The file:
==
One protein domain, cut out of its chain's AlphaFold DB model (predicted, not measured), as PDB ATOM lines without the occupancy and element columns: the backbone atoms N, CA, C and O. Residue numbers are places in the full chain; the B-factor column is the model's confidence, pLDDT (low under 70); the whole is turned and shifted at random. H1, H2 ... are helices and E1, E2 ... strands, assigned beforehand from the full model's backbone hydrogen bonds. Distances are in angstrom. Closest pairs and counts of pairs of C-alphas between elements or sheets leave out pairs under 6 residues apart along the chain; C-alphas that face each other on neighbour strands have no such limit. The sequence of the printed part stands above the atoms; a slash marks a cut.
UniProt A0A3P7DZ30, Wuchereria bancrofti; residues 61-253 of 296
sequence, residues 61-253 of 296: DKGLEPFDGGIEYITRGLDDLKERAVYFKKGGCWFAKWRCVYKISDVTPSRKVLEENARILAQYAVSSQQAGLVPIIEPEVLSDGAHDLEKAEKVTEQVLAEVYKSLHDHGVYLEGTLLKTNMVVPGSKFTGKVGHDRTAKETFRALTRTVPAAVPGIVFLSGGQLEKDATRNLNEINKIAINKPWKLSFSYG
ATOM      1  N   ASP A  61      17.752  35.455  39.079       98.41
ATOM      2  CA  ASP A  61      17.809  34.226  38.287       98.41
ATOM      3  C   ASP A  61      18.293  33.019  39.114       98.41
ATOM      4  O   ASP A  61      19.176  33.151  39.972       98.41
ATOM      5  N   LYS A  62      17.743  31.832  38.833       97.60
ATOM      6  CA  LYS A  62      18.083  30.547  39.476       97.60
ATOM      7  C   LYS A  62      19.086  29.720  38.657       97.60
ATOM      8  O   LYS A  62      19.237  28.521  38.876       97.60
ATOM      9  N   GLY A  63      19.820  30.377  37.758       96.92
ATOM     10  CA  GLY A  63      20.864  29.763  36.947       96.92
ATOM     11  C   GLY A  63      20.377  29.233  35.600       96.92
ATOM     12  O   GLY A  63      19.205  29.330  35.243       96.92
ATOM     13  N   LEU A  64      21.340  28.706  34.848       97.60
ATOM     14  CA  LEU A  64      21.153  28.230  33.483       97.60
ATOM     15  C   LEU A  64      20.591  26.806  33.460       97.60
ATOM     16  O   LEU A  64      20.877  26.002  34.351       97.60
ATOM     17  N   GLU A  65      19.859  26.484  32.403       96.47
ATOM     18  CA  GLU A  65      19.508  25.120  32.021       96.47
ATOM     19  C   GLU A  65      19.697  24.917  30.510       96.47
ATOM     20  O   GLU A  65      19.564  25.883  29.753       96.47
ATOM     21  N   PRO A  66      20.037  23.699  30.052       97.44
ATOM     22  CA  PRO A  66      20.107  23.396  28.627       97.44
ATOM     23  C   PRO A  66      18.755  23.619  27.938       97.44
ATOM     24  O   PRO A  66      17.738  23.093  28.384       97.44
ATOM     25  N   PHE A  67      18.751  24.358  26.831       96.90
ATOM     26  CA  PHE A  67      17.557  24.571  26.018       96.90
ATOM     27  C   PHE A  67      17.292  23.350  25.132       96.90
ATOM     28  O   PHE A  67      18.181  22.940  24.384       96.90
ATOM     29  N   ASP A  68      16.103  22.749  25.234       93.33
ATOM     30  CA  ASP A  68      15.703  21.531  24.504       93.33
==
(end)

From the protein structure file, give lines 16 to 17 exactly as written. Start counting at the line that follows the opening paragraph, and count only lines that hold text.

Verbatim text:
ATOM     14  CA  LEU A  64      21.153  28.230  33.483       97.60
ATOM     15  C   LEU A  64      20.591  26.806  33.460       97.60